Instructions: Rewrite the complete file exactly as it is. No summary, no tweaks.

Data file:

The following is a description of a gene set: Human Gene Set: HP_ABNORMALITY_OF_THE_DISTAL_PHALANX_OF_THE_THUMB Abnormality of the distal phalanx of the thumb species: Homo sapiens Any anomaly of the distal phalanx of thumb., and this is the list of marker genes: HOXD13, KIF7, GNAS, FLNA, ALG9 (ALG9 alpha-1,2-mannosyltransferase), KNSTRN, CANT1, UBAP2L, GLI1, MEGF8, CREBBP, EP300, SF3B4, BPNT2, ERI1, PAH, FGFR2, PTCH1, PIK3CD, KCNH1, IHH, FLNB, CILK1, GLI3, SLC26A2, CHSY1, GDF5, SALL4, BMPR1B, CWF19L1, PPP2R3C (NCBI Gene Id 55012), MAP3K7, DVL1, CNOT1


The following is a description of a gene set: Human Gene Set: HP_ABNORMALITY_OF_THE_DISTAL_PHALANX_OF_THE_THUMB Abnormality of the distal phalanx of the thumb species: Homo sapiens Any anomaly of the distal phalanx of thumb., and this is the list of marker genes: HOXD13, KIF7, GNAS, FLNA, ALG9 (ALG9 alpha-1,2-mannosyltransferase), KNSTRN, CANT1, UBAP2L, GLI1, MEGF8, CREBBP, EP300, SF3B4, BPNT2, ERI1, PAH, FGFR2, PTCH1, PIK3CD, KCNH1, IHH, FLNB, CILK1, GLI3, SLC26A2, CHSY1, GDF5, SALL4, BMPR1B, CWF19L1, PPP2R3C (NCBI Gene Id 55012), MAP3K7, DVL1, CNOT1